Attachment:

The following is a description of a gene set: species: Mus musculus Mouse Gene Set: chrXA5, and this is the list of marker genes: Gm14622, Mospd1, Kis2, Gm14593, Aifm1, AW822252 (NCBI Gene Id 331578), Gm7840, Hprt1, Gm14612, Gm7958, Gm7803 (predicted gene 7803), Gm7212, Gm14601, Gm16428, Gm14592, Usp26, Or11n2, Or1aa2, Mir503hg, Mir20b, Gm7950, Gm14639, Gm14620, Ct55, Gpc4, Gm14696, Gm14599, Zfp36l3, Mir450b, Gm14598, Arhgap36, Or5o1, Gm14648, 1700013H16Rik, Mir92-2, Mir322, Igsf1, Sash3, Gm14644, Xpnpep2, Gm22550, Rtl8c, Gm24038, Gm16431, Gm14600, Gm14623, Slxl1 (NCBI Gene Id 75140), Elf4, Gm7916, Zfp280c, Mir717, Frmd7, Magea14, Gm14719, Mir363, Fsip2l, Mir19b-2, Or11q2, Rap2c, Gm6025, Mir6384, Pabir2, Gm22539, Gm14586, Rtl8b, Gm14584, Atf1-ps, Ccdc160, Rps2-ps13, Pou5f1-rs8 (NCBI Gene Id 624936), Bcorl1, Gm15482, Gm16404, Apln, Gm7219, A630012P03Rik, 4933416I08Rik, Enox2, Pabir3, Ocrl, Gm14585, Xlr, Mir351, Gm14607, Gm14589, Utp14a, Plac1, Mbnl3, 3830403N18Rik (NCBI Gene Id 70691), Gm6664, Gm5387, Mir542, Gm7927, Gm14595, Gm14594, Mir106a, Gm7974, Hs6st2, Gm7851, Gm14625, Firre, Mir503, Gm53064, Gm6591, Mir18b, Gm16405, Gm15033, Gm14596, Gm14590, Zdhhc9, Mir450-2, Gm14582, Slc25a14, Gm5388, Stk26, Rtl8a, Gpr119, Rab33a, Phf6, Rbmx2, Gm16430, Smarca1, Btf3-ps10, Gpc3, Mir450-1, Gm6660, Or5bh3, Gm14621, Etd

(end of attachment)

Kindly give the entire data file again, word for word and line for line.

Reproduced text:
The following is a description of a gene set: species: Mus musculus Mouse Gene Set: chrXA5, and this is the list of marker genes: Gm14622, Mospd1, Kis2, Gm14593, Aifm1, AW822252 (NCBI Gene Id 331578), Gm7840, Hprt1, Gm14612, Gm7958, Gm7803 (predicted gene 7803), Gm7212, Gm14601, Gm16428, Gm14592, Usp26, Or11n2, Or1aa2, Mir503hg, Mir20b, Gm7950, Gm14639, Gm14620, Ct55, Gpc4, Gm14696, Gm14599, Zfp36l3, Mir450b, Gm14598, Arhgap36, Or5o1, Gm14648, 1700013H16Rik, Mir92-2, Mir322, Igsf1, Sash3, Gm14644, Xpnpep2, Gm22550, Rtl8c, Gm24038, Gm16431, Gm14600, Gm14623, Slxl1 (NCBI Gene Id 75140), Elf4, Gm7916, Zfp280c, Mir717, Frmd7, Magea14, Gm14719, Mir363, Fsip2l, Mir19b-2, Or11q2, Rap2c, Gm6025, Mir6384, Pabir2, Gm22539, Gm14586, Rtl8b, Gm14584, Atf1-ps, Ccdc160, Rps2-ps13, Pou5f1-rs8 (NCBI Gene Id 624936), Bcorl1, Gm15482, Gm16404, Apln, Gm7219, A630012P03Rik, 4933416I08Rik, Enox2, Pabir3, Ocrl, Gm14585, Xlr, Mir351, Gm14607, Gm14589, Utp14a, Plac1, Mbnl3, 3830403N18Rik (NCBI Gene Id 70691), Gm6664, Gm5387, Mir542, Gm7927, Gm14595, Gm14594, Mir106a, Gm7974, Hs6st2, Gm7851, Gm14625, Firre, Mir503, Gm53064, Gm6591, Mir18b, Gm16405, Gm15033, Gm14596, Gm14590, Zdhhc9, Mir450-2, Gm14582, Slc25a14, Gm5388, Stk26, Rtl8a, Gpr119, Rab33a, Phf6, Rbmx2, Gm16430, Smarca1, Btf3-ps10, Gpc3, Mir450-1, Gm6660, Or5bh3, Gm14621, Etd